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Sarandon Decodes The Dance

In the new romantic comedy "Shall We Dance?" Susan Sarandon plays a woman whose husband (portrayed by Richard Gere) seems to be keeping a secret from her. So she hires a private detective to try to learn the truth.

As she does, Sarandon tells The Early Show co-anchor Harry Smith, the woman briefly pauses to ponder the dynamics of marriage. That reflection has real-life implications for anyone in a long-term relationship.

Why, her character is asked, get married? Because, she opines, people need witnesses to their lives, someone to notice them in a world filled with billions upon billions of people.

Asked about that scene, the Oscar-winning actress wonders aloud to Smith, "Why would you ever try to live with another person the rest of your life, especially if you're an independent woman? Why would you ever do that?"

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Yet Sarandon, 58, and Tim Robbins, 45, have been together, though not married, for 17 years. "It's just," she says, "you decide at a certain point in your life, maybe you don't look toward the door to see if something better is coming in. Tim happens to be one-stop shopping. He's got a lot of the things I consider really important."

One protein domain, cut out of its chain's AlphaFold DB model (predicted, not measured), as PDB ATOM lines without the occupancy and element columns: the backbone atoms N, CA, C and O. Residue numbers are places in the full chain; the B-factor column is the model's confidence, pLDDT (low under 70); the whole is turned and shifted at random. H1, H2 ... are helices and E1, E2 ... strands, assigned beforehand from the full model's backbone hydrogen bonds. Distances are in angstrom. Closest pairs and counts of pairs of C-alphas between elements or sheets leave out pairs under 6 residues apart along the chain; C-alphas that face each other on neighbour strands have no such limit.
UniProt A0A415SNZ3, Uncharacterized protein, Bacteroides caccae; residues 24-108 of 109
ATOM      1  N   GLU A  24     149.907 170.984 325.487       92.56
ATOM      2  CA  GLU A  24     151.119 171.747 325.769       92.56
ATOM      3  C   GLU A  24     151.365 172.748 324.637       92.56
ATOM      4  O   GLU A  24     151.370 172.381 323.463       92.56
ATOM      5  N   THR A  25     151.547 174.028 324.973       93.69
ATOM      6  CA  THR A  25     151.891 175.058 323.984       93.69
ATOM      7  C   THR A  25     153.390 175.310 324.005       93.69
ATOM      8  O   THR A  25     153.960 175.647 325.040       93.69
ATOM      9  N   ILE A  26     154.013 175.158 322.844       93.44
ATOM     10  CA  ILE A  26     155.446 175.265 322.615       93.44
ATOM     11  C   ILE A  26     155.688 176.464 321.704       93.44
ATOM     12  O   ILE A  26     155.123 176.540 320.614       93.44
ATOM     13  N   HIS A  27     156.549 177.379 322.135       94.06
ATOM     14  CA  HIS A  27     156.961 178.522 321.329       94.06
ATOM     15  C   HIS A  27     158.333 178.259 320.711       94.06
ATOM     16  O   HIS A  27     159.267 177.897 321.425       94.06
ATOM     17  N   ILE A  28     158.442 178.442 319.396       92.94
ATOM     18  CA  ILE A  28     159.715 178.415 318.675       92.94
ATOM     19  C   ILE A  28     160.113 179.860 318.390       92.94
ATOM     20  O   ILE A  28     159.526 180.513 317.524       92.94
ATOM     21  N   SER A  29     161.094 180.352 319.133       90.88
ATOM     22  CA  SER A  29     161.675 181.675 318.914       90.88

"At a certain point, this business about witnessing also holds true for friends. If meaning is going to be in your life, you have to give it because really, what does one life matter? So your witnesses kind of show the arc of your character, how you become a protagonist in your own life."

Sarandon says her character is more upset with Gere lying about his whereaouts than what it turns out he is doing (taking dance lessons).

"(My character is) his best friend. Why couldn't he tell (her?)? So I think it's the lie."

"I personally could - I've never had to - but I could forgive an indiscretion of a physical nature. But if somebody writes somebody a poem, that would really upset me."

Sarandon was very close to Christopher Reeve, who died Oct. 10 of complications from an infection. She was one of only a handful of invitees to a private memorial service for Reeve.

"Even though he was challenged that way (being confined to a wheelchair since a 1995 accident), he was so vital."

"He accomplished so much, even in his passing. The timing of this is so ironically relevant because it's pushed the stem cell question even more vividly into the public's mind. So he accomplished something even in the timing of his death."

Sarandon says it's not widely known, but Reeve had a great sense of humor: "Sometimes you think of activists as humorless guilt trippers and everything. But he was really fun."

Sarandon is also in the remake of "Alfie," which opens early next month.

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